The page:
The new strategy may appear to be a giant step backward. Looks can be deceiving, however. Consider an analogy having to do with a camel’s nose. Once he sticks it under the tent and is not repelled, it will not be long before you have a lap-camel on your hands. Once it is estab-lished that the plaintiffs—indeed all children—have a constitutional right to a habitable and sustainable environment, great things can happen.
It may be that before Judge Aiken issues her opinion on the declaratory judgment, the parties themselves find a way to settle the case between them. In May, Aiken asked the sides to seek some agreement on what the federal government might do to satisfy the youth plaintiffs. It, too, is another Hail Mary.
To mediate the settlement talks, Aiken convinced Magistrate Judge Thomas Coffin to come out of retirement. Coffin was involved in the case at its earliest stages and provided Aiken with his evaluation of the legal arguments.
Although skeptical, plaintiffs’ attorney Julia Olson was willing to bargain but only–
If there’s real movement and the federal government comes to the table with some substantive, meaningful proposals that aren’t just symbolic, we’re committed to negotiating.
Interestingly 18 red states, led by Alabama, have petitioned the court to intervene in the case. Also filing an amicus brief were the Attorneys General of New York, Delaware, Hawaii, Minnesota, Oregon, and Vermont, and the environmental group NRDC. No decision has yet been made.
Three administrations—Obama, Trump, and Biden—have now opposed the youths’ petition. Opposition to giving the Juliana plaintiffs their day in court may be the only climate-related issue they actually agree on.
The three administrations argue that the matter of redress is a political issue and, therefore, a federal court lacks the constitutional authority to order the other two branches of government to act as the plaintiffs have suggested. It’s understandable why climate activists might be irritated by Biden’s position on this question, given the priority he places on climate matters.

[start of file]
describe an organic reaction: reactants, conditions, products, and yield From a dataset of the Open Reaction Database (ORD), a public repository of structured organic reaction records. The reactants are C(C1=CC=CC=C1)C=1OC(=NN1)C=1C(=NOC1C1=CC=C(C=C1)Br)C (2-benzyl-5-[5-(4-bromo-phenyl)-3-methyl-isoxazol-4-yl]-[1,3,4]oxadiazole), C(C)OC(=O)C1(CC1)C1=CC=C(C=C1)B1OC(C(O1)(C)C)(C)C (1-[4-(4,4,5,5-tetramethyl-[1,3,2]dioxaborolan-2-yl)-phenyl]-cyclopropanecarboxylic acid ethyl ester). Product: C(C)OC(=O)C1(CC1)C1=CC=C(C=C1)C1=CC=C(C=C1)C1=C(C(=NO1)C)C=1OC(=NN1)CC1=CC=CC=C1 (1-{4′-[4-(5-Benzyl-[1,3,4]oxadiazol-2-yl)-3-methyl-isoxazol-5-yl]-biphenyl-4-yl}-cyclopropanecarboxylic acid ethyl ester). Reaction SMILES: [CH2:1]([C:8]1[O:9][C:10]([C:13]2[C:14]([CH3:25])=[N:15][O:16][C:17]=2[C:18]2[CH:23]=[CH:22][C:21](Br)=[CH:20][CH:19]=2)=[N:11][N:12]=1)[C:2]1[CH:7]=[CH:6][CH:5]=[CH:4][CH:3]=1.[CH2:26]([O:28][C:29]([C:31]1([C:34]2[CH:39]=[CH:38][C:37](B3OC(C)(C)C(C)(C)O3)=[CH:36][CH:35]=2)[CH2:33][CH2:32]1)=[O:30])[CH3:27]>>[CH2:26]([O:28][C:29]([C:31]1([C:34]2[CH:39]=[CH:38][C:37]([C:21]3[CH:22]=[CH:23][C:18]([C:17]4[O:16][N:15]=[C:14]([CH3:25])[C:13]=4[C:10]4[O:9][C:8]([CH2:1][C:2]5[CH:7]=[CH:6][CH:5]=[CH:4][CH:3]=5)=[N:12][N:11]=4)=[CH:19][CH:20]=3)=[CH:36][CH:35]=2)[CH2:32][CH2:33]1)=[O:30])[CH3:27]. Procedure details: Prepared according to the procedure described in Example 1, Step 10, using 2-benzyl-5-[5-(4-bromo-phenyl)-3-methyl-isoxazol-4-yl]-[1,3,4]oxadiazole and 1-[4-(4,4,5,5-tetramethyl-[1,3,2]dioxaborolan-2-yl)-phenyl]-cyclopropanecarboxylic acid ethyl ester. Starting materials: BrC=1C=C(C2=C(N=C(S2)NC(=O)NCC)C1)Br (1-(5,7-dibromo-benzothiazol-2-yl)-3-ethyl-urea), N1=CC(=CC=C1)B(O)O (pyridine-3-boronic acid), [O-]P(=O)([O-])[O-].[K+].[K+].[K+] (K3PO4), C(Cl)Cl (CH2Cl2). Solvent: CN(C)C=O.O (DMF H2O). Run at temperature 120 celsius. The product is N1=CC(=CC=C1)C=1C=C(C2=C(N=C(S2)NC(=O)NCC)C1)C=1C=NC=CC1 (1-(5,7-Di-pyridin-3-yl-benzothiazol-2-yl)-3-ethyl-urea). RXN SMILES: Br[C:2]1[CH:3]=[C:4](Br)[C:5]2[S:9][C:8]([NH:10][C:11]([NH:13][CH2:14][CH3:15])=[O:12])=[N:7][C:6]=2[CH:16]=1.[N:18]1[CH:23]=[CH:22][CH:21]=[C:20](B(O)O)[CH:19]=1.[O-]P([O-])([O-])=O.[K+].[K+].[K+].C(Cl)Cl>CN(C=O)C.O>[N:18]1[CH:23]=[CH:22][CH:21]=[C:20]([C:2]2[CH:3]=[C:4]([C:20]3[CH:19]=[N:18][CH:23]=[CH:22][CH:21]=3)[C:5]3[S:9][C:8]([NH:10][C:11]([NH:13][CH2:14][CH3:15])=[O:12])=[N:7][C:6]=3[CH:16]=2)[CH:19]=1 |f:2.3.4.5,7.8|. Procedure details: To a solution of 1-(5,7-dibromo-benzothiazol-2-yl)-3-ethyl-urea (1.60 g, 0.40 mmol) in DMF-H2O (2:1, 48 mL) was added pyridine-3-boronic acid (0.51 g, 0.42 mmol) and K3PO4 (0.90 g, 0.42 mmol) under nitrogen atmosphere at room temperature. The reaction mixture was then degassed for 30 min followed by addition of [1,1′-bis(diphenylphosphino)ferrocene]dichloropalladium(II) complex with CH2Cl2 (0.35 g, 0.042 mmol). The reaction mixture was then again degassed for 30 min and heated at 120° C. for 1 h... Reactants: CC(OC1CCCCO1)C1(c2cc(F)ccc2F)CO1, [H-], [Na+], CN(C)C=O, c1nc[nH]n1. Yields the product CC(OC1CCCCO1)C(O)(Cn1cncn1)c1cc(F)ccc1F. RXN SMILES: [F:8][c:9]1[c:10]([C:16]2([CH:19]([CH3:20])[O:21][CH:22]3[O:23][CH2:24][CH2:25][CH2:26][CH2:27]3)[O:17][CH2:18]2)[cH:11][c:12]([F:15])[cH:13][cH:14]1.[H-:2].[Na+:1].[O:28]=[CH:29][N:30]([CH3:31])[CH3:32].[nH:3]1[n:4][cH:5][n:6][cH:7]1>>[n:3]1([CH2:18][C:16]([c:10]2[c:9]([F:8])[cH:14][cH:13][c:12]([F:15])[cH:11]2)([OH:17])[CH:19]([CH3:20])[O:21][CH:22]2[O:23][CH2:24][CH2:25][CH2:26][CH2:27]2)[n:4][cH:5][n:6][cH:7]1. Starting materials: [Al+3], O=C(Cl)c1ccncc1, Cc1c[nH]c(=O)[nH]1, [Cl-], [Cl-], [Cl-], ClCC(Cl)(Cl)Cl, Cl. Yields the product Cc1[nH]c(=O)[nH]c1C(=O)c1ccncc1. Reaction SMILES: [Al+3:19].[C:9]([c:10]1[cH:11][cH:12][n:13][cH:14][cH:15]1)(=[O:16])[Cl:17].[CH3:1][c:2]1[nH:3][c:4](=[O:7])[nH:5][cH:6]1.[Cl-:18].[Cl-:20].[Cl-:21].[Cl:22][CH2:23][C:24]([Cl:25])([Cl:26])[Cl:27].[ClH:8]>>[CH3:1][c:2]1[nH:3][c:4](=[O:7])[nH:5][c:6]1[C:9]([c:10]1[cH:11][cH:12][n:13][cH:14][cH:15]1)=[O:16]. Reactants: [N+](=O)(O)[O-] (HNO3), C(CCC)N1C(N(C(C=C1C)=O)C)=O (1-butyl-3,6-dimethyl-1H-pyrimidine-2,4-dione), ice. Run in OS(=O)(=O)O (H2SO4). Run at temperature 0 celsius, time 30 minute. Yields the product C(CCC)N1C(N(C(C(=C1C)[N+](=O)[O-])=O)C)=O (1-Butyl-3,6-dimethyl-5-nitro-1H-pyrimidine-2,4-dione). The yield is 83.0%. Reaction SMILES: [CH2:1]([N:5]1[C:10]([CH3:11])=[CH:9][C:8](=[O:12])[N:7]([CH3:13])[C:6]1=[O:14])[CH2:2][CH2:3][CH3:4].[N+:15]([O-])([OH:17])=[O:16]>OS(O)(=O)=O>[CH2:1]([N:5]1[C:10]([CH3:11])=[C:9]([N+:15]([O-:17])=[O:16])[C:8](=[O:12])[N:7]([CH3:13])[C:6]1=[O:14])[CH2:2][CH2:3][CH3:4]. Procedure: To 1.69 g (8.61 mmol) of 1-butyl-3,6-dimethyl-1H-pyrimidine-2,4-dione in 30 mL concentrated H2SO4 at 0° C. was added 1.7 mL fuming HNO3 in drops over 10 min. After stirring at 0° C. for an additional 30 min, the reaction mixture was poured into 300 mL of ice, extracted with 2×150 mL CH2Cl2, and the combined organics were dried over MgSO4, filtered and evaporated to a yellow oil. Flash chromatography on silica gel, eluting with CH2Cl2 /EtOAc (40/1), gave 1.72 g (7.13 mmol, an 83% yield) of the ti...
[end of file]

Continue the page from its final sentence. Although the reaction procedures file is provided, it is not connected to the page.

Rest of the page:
There’s never been a president with Biden’s commitment to climate action. His climate agenda is replete with many of the policies and programs the Juliana youth would like to see put in place.
No president—whether Biden or Trump—is willing to allow the courts to whittle away its executive powers. It means the settlement discussions are unlikely to bear much fruit.
I’ve written about Juliana almost from day one. Over the six years, I have ended articles with the admonition that win lose or draw, the answer the Juliana youth are looking for must ultimately come from Congress and the president. I make no exception here.
Would a judicial decision declaring a habitable and safe environment a protected con-stitutional right help solve the problem? Absolutely! Would such a judicial decision solve the problem? Absolutely not. All roads lead back to Congress and the executive branch–always.
I support the desire of the Juliana youth to have their day in court. I submit, however, that they already have. In the six years since first being filed, the case has inspired countless others to file legal cases of their own and take their demands to act to the halls of legislatures both in the US and around the world.
Climate science is being talked and written about far more widely. Even conservative Republicans are beginning to accept climate change as real and propose solutions, e.g., tree planting and carbon sequestration.
Juliana has often been compared to such landmark decisions as the Brown v. Board of Education and Obergefell v. Hodges, as it too could expand the definition of a constitutionally protected right. The odds of that remain long—but then who would have thought that six years on the Juliana youth would still be arguing their case before the trial court judge?